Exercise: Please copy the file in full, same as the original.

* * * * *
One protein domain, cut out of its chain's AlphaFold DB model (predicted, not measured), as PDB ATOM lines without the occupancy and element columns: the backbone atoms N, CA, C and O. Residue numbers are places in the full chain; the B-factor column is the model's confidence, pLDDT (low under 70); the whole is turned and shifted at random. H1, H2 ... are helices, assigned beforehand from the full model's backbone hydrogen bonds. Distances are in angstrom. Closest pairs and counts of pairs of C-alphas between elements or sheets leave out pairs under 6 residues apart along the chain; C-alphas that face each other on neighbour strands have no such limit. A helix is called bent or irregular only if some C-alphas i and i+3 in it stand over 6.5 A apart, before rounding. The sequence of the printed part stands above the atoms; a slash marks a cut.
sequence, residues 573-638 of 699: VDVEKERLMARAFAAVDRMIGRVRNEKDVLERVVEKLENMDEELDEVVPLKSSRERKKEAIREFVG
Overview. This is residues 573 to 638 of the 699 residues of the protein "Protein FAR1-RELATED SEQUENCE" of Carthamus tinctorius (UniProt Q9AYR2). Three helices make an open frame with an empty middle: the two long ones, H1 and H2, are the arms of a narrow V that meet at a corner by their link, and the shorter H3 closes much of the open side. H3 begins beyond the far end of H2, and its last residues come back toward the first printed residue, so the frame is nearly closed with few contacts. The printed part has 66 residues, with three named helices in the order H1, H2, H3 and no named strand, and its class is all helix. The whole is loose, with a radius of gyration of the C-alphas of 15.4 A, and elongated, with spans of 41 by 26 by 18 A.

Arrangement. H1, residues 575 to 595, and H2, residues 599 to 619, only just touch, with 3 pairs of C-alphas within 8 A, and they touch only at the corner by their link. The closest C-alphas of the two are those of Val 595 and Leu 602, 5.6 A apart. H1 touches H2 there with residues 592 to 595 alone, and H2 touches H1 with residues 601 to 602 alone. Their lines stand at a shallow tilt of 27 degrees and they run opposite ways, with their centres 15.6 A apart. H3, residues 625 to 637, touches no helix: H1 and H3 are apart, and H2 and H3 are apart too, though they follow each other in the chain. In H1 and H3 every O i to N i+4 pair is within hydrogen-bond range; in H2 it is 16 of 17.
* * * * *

One protein domain, cut out of its chain's AlphaFold DB model (predicted, not measured), as PDB ATOM lines without the occupancy and element columns: the backbone atoms N, CA, C and O. Residue numbers are places in the full chain; the B-factor column is the model's confidence, pLDDT (low under 70); the whole is turned and shifted at random. H1, H2 ... are helices, assigned beforehand from the full model's backbone hydrogen bonds. Distances are in angstrom. Closest pairs and counts of pairs of C-alphas between elements or sheets leave out pairs under 6 residues apart along the chain; C-alphas that face each other on neighbour strands have no such limit. A helix is called bent or irregular only if some C-alphas i and i+3 in it stand over 6.5 A apart, before rounding. The sequence of the printed part stands above the atoms; a slash marks a cut.
sequence, residues 573-638 of 699: VDVEKERLMARAFAAVDRMIGRVRNEKDVLERVVEKLENMDEELDEVVPLKSSRERKKEAIREFVG
Overview. This is residues 573 to 638 of the 699 residues of the protein "Protein FAR1-RELATED SEQUENCE" of Carthamus tinctorius (UniProt Q9AYR2). Three helices make an open frame with an empty middle: the two long ones, H1 and H2, are the arms of a narrow V that meet at a corner by their link, and the shorter H3 closes much of the open side. H3 begins beyond the far end of H2, and its last residues come back toward the first printed residue, so the frame is nearly closed with few contacts. The printed part has 66 residues, with three named helices in the order H1, H2, H3 and no named strand, and its class is all helix. The whole is loose, with a radius of gyration of the C-alphas of 15.4 A, and elongated, with spans of 41 by 26 by 18 A.

Arrangement. H1, residues 575 to 595, and H2, residues 599 to 619, only just touch, with 3 pairs of C-alphas within 8 A, and they touch only at the corner by their link. The closest C-alphas of the two are those of Val 595 and Leu 602, 5.6 A apart. H1 touches H2 there with residues 592 to 595 alone, and H2 touches H1 with residues 601 to 602 alone. Their lines stand at a shallow tilt of 27 degrees and they run opposite ways, with their centres 15.6 A apart. H3, residues 625 to 637, touches no helix: H1 and H3 are apart, and H2 and H3 are apart too, though they follow each other in the chain. In H1 and H3 every O i to N i+4 pair is within hydrogen-bond range; in H2 it is 16 of 17.